Intermusica Artists' Management



Intermusica represents Elizabeth DeShong in Europe

Maria Mot

Assistant to Artist Manager:
Steven Gietzen

Other Links:

Elizabeth DeShong's website

Elizabeth DeShong


“An absolute knockout … this is, quite simply, one of the great operatic performances. It is dominated by DeShong, whose voice combines a contralto opulence with blazing top notes and some of the most staggering coloratura you will ever hear…”
Tim Ashley, Guardian, May 2012

Mezzo-soprano Elizabeth DeShong has been praised in both North America and Europe for her “well-cultivated” and “big, bright and pleasing” voice (New York Times). She studied at the Oberlin Conservatory of Music and the Curtis Institute of Music, and is a graduate of the prestigious Ryan Opera Center at Lyric Opera of Chicago. Her awards and prizes include First Prize by the American Opera Society of Chicago and she has also received the Union League Competition’s Rose Ann Grundman Award (2006), Musicians Club of Women’s Edith Newfield Scholarship (2006), Sullivan Foundation Award (2006), and 2007 Musicians Club of Women’s Lynne Harvey Scholarship. In 2001, she was Grand Prize Winner of the Tennessee-based Orpheus National Music Competition. She also holds awards from the Dayton Opera Guild, National Association of Teachers of Singing, and Opera Columbus.

DeShong has already appeared with the Metropolitan Opera, English National Opera, Lyric Opera of Chicago, San Francisco Opera, Washington National Opera and at the Glyndebourne Festival. Her previous engagements include Maffio Orsini Lucrezia Borgia for San Francisco Opera and English National Opera; La Cenerentola for the Canadian Opera Company and Glyndebourne Opera Festival; Page Salome for San Francisco Opera; Hermia in the world premiere of The Enchanted Island for the Metropolitan Opera; Composer Ariadne auf Naxos for Washington National Opera; Rosina Il barbiere di Siviglia for Lyric Opera of Chicago; Michigan Opera Theatre and Arizona Opera; Suzuki Madama Butterfly in Santa Fe and in Japan with Seiji Ozawa; Hänsel Hänsel und Gretel for Glyndebourne on Tour and in a new production for Lyric Opera of Chicago; Kitchen Boy Rusalka for the Glyndebourne Festival; Hermia A Midsummer Night’s Dream for the Canadian Opera Company and Lyric Opera of Chicago; First Norn Götterdämmerung at the Metropolitan Opera; and Ruggiero Alcina and Composer Ariadne auf Naxos at Wolf Trap Opera. Other roles include Meg Page Falstaff (Lyric Opera of Chicago and Opera Company of Philadelphia); Page Salome and Mercédès Carmen (Lyric Opera of Chicago); Marilyn Klinghoffer The Death of Klinghoffer (Perelman Theater in Philadelphia); La Rondine and Rusalka (both Metropolitan Opera); and leading roles in operas of Purcell, Strauss, and Britten.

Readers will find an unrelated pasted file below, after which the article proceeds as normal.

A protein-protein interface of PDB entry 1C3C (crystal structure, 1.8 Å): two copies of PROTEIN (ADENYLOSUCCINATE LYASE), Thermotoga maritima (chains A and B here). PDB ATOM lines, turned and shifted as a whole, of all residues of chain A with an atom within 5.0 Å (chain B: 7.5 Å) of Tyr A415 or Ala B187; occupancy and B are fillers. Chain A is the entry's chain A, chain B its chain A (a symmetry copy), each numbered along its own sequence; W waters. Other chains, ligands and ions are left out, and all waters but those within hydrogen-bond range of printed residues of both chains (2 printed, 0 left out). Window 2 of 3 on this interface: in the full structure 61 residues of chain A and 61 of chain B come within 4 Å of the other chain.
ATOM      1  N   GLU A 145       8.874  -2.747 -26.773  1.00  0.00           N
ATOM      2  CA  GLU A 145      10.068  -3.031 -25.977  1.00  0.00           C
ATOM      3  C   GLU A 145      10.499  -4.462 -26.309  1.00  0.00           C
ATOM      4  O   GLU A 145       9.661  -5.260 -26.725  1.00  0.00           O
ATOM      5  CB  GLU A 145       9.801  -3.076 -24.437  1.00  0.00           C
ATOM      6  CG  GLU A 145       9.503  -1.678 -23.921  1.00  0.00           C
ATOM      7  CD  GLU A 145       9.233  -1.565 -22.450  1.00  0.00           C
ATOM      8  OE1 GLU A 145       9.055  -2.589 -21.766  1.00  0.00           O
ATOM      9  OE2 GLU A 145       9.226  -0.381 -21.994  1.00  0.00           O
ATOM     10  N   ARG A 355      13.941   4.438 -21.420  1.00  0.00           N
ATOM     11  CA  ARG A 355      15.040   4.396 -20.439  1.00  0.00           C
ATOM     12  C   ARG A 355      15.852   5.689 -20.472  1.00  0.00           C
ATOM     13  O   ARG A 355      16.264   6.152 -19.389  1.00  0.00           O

DeShong’s concert engagements include Beethoven’s Missa Solemnis with John Nelson and the Chamber Orchestra of Europe in Lisbon, which was filmed for DVD release; Bach’s Cantata No.60 with LA Philharmonic and Gustavo Dudamel; Marta in the Dutch premiere of Adams’s The Gospel According to the Other Mary at Concertgebouw Amsterdam; Beethoven’s Symphony No.9 with the Cleveland Orchestra and Giancarlo Guerrero;Mahler’s Symphony No.2 with the Pittsburgh Symphony under Manfred Honeck; Beethoven’s Symphony No.9 with the New Jersey Symphony and new music director Jacques Lacombe; Les Noces with the New York City Ballet at the Lincoln Center; Manuel de Falla’s El amore brujo at the Ravinia Festival with the Chicago Youth Symphony; concert performances of Parsifal conducted by Pierre Boulez; Debussy’s La damoiselle élue; and Beethoven’s Symphony No.9 at the Blossom Music Festival.